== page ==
By Borys Krawczeniuk
Slow internet service speeded up Chris Hacken’s decision about what to do with his life.
The 26-year-old Fairview Township entrepreneur launched NEPA Fiber 18 months ago with the goal of revolutionizing local internet service by offering speeds at least 10 times, sometimes 100 times faster, than the best Verizon, Comcast and Service Electric Cable offer.
So far, Hacken’s revolution has unfolded slowly, but he contends he’s already profitable, even though the service remains available only in downtown Wilkes-Barre. He declined to provide further financial details, but said he has about 80 customers, 80 percent of them businesses. He hopes to expand slowly outward and plans to reach Scranton someday. He has a waiting list of about 500 business and residential customers who want the faster internet he offers, he said.
“I’ve done like $200 worth of advertising so far. It’s pretty much all word of mouth,” Hacken said.
His customers rave.
Jim Bell, an architect and senior associate at Bohlin Cywinski Jackson, said he tried other internet services, but no one offers upload speeds equal to download speeds the way NEPA Fiber does. Other companies’ speeds for uploads — sending information into the internet — are a fraction of downloads — receiving information.
“The download speed was OK, but the upload speed was terrible for doing anything with graphic files,” Bell said. “We’ve been really happy (with NEPA Fiber). And also who else can you call on the phone when you’re having a problem and have the owner pick up?”
Almost two years into the development of his company, Hacken remains owner, chief executive officer, financial officer, chief installer and its only employee.
After graduating from Crestwood High School in 2009, Hacken studied computer science at Temple University for two years, dropped out, worked at the now-defunct BurstNet in Scranton, then went back to Temple for a semester. He dropped out again to take a job as a software engineer with Vistar Media in Philadelphia. After four months, that didn’t work out so he returned home and earned a degree in computer information systems from King’s College.
He hoped to achieve a dream by entering the Marine Corps’ officer candidate school to become a pilot.
“There were dozens of reasons, but I just wanted to fly jets and do what very few others can do,” Hacken said.
He left after finishing eight weeks of the 10-week course. Though unable to complete the physically and mentally demanding course, he learned, he said, that he could endure more than he thought.
When he returned home, he remembered his days in Philadelphia where he noticed early on that Northeast Pennsylvania badly trails in developing fast internet service. He knew what he wanted to do and started reading online.
“It became fairly obvious that although NEPA was once one of the wealthiest areas in the country, we were now living in the Dark Ages and something needed to change,” he wrote on his website, chrishacken.com.
He began developing NEPA Fiber in the fall of 2015. He found the Luzerne Bank building on Public Square had access to fiber optic cable that leads to the internet beyond the city. The building also had a line-of-sight view to most of downtown and surrounding areas.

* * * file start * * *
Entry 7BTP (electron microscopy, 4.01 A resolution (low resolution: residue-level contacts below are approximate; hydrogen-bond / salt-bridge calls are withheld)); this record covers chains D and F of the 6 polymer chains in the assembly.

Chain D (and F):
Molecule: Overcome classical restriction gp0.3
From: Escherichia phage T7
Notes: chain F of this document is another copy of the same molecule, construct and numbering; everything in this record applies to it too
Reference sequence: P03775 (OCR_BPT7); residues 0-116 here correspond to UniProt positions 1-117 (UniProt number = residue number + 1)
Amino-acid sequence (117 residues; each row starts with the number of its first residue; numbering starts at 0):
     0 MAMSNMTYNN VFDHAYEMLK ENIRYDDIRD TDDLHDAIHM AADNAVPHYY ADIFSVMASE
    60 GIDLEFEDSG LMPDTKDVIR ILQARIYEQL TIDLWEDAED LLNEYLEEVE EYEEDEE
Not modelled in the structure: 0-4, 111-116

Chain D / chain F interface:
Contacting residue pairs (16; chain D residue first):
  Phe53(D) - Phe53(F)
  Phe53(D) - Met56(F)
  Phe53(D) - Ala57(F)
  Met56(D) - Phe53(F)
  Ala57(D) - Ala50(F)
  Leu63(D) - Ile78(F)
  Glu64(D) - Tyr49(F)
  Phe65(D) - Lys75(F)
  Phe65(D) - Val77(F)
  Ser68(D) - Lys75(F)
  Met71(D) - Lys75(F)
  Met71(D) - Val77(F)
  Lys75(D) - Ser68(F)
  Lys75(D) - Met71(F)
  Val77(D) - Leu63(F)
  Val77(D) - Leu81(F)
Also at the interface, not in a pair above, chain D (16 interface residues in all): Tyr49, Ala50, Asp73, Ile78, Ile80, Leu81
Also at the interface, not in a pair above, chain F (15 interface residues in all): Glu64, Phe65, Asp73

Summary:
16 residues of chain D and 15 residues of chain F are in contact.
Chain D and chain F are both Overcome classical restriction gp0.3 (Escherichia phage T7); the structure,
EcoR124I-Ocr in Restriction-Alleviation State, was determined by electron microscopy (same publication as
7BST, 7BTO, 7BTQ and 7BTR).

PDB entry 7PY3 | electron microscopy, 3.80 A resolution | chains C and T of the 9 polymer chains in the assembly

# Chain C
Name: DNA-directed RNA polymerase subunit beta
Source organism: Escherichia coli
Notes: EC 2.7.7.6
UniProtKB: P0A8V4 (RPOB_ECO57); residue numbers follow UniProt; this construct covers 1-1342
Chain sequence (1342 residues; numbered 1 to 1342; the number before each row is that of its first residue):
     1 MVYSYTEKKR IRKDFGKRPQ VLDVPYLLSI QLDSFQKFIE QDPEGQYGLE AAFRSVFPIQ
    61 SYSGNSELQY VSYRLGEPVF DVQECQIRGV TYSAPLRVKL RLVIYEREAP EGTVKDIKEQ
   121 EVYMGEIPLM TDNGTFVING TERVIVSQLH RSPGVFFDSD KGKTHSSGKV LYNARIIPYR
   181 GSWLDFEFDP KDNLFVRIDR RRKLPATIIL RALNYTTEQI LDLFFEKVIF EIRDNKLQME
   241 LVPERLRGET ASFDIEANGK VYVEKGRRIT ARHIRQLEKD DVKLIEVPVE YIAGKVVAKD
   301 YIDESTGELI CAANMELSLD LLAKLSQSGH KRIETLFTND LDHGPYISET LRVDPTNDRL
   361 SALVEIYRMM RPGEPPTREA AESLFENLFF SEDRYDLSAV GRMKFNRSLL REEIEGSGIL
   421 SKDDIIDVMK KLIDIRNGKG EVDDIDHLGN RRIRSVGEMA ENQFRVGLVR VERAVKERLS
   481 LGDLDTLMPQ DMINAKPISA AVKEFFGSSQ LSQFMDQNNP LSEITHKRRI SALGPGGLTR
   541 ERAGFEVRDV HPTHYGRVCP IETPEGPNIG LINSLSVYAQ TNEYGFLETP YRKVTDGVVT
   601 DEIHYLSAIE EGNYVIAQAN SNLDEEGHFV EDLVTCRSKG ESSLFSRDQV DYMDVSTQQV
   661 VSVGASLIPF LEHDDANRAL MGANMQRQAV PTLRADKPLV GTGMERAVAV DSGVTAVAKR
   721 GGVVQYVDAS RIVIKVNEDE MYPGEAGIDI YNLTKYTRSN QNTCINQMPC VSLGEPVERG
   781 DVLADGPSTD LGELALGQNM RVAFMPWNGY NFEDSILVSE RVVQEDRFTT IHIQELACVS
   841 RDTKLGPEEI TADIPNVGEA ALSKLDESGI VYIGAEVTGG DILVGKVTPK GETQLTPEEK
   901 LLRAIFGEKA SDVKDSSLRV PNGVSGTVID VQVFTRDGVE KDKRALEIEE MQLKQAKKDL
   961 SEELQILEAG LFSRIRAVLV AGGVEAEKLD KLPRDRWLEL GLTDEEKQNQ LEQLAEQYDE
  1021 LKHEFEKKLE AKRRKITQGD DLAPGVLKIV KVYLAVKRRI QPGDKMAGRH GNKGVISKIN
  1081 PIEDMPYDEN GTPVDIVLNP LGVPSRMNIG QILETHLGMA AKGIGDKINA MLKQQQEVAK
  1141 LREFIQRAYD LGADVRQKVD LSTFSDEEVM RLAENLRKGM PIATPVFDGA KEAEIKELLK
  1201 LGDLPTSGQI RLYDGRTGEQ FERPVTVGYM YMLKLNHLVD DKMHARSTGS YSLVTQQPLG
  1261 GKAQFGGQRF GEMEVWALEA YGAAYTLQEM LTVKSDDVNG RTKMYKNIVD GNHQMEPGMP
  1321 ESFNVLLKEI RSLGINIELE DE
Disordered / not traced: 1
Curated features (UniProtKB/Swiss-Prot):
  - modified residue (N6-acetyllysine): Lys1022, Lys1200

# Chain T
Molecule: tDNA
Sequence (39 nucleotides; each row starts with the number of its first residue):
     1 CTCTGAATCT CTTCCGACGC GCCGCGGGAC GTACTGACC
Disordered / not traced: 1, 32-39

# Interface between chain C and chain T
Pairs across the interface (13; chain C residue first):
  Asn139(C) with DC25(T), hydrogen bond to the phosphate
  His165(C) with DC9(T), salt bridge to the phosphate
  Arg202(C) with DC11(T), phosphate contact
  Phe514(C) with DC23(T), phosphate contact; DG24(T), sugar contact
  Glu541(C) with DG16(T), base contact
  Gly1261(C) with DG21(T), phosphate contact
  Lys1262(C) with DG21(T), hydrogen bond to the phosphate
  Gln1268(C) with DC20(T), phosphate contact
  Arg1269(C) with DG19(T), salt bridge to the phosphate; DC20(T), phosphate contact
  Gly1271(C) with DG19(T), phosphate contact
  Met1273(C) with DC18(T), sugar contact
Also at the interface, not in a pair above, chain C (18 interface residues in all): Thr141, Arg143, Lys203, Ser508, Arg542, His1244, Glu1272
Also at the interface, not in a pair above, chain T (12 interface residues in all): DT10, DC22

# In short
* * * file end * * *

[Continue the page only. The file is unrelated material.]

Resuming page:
Line-of-sight especially matters. For now, he gets his service to customers wirelessly using licensed and unlicensed radio signals. He launched the service Feb. 22, 2016. After some early equipment malfunctions, he now provides reliable service, he said.
“When I started NEPA Fiber, I literally had nothing — no equipment, no tools and no truck,” he wrote. “I borrowed my friend’s truck to transport a ladder or put a foldable ladder in my car when installing our first seven or eight customers.”
In 2016 alone, he spent $40,000 using credit cards, personal loans and money he earned from working as a systems engineer for the U.S. Postal Service. He gave up that job in May to concentrate on his company full time.
“He’s a young guy and he found this hole that needed to be filled and he’s doing a great job,” Bell said.
Joseph Boylan, owner of Argent Eagle Development Co. in Wilkes-Barre, an economic development consulting firm and a downtown resident, said he signed up for business and residential internet. He got rid of cable and relies on internet TV services such as Hulu, Netflix and Sling TV for entertainment programming.
“You don’t even see a glitch, it’s like regular TV,” Boylan said. “Much faster ... The speeds are incredible.”
The next step in Hacken’s vision calls for laying fiber optic cable of his own in Wilkes-Barre and Kingston. That will entail cutting narrow trenches into streets and/or sidewalks to drop cable, but without a lot of digging. The cuts should be no more than two feet deep and two inches wide.
“There’s a lot of companies out in the Midwest doing this,” Hacken said.
Officials in Wilkes-Barre and Kingston are considering his proposals, he said.
“I’d like to start digging yesterday,” he said.
He worries about competition, but not too much.
“It just comes down to whether they really want to make that investment or not,” Hacken said. “They would basically have to come in and run fiber themselves and so far no one has.”
Borys Krawczeniuk is a Times-Tribune staff writer.